I love you! (Do not get your hopes up, I am 50, overweight...and male). I was beginning to think I was the only engineer left in the world who still thought there was merit in bread-boards, or common sense designs for that matter.
I am fighting a losing battle against the invasion of simulated labs (plastic labs as a friend put it). Recently, the administration at the engineering school where I teach was talked into replacing our logic design laboratory (undergraduate) with a network of workstations.
I have been trying to convince everybody that such an action was a huge mistake, and that the only people who should have (limited) access to such tools were experienced designers who could instinctively know when they were being fed rubbish. But I have been sadly outgunned by those (almost all) around me. The main argument against me and my position has always been: "that is how INDUSTRY does it."
My contention that such machines are a hindrance to learning and should be banned from a learning environment was always received with total disbelief, because "those are the tools REAL ENGINEERS use to improve their productivity."
I also got absolutely nowhere when pointing out that those engineers who do derive advantages from such tools are people who learned their trade without these machines. They use them to supplement their knowledge and abilities rather than replace them.
It gives me immense pleasure to see that someone else (with maybe a limited knowledge of the real world, not an academic type like myself) seems to be fighting the same battle. I might not win the war, but I shall not be alone in my abject defeat.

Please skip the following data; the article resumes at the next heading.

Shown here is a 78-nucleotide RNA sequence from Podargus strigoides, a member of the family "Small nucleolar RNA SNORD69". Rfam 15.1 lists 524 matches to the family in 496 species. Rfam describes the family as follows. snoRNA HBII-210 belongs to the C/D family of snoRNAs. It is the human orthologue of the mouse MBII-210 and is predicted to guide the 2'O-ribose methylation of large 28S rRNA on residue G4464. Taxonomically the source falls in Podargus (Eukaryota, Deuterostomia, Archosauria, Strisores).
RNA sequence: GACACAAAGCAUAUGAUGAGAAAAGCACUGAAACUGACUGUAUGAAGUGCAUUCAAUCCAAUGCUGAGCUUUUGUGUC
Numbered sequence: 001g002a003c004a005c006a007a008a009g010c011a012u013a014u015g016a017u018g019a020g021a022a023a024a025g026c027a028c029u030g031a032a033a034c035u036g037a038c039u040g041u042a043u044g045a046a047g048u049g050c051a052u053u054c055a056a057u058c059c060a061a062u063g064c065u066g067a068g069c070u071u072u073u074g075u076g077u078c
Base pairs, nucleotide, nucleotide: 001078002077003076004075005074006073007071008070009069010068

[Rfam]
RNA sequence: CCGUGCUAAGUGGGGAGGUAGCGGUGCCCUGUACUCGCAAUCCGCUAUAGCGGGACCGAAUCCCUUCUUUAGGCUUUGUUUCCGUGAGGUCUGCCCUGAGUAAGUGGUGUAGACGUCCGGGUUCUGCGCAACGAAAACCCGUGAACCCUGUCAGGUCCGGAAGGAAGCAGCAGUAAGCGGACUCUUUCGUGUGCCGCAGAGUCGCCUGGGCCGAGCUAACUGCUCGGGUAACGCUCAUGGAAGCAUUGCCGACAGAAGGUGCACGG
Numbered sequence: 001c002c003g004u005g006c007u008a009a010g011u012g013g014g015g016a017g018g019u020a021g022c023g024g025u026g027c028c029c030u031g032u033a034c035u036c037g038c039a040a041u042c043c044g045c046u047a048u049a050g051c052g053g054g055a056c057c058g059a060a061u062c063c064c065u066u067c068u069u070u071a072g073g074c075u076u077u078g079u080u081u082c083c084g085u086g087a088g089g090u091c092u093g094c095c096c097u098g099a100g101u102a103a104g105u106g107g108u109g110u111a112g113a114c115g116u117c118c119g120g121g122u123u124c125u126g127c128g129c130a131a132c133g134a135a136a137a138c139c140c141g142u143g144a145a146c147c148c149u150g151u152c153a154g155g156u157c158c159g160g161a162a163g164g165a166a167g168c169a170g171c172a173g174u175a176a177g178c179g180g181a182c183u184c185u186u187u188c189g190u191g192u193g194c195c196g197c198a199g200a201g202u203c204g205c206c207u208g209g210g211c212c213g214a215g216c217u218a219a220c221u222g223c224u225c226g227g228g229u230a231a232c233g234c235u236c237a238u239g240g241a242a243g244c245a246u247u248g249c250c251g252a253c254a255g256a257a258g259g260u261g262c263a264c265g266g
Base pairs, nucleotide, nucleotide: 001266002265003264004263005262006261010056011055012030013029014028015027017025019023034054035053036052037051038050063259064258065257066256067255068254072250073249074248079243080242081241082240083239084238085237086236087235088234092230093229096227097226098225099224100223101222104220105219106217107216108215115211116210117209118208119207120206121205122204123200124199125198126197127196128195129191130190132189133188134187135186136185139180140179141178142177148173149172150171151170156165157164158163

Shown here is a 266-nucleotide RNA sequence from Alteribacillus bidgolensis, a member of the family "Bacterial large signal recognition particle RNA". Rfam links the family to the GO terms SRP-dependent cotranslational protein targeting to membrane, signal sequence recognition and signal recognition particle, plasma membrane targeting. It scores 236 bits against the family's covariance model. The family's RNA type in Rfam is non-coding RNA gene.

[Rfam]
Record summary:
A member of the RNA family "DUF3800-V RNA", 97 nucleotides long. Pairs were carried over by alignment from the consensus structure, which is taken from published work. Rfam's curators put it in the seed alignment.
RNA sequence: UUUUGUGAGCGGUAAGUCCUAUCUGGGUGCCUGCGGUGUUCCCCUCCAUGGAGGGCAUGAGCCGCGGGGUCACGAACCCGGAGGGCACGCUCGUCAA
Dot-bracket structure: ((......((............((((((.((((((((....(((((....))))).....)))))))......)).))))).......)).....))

What can we do? These people will not read (at least not seriously) such "sour grapes" prose as yours. After all, they know that is how INDUSTRY does it. I sometimes get the feeling technology is shooting itself in the foot. By using technology to replace thinking, we are freezing it at the state the software engineers used to design their wares. And I sense that, a generation or so from now, when everyone else has forgotten how a transistor works, and the computers start to die off, nobody will be left to fix them or design new ones.
Are we seeing the last technical generation? Will the computer simulations do to creativity what the calculator has already done to mental arithmetic? I fear it might, and I am at a loss on how to stop it. Taking a hammer to the darned things will only divert more funds to fixing and protecting them. Maybe a more direct plea from people such as yourself to university planners would help, since it is not "politically correct" to criticize computers within our walls. People were less defensive of their religion during the Spanish inquisition than they are of their computers these days. Anything you can do would be greatly appreciated.
Georges-Emile' April, Professor of Electrical Engineering Ecole Polytechnique de Montreal, Montreal P.Q, Canada
I hear you! I agree.-RAP
I enjoyed your article "What's All This Spicey Stuff, Anyhow? (Part III)" in the October 10, 1991 issue. Unfortunately, the main idea of the article expressed with a Russian proverb "Trust, but verify" was somewhat turned upside down for me, because Proverai no doverai means exactly the opposite: "Verify, but trust." The reason for this confusion is that you misplaced two words. This proverb should read Doverai no proverai. Being a recent newcomer from Russia to the U.S., I couldn't help but notice this little mistake.
Mike Korkin, Development engineer Fischer Imaging Corp. Denver, Colo.
I sorry. Thanks for the correction.-RAP
Gee, I wish we had more sensible people like you. One of my young engineers came to me with the plaintive cry that his SCR R/C snubber circuit was oscillating!
He had set up the circuit in Tutsim, or something of the sort, and kept juggling component values in an effort to "stabilize" it. He had not even examined what he was doing far enough to realize he had a passive circuit oscillating. The problem, of course, was the default step size on the canned program.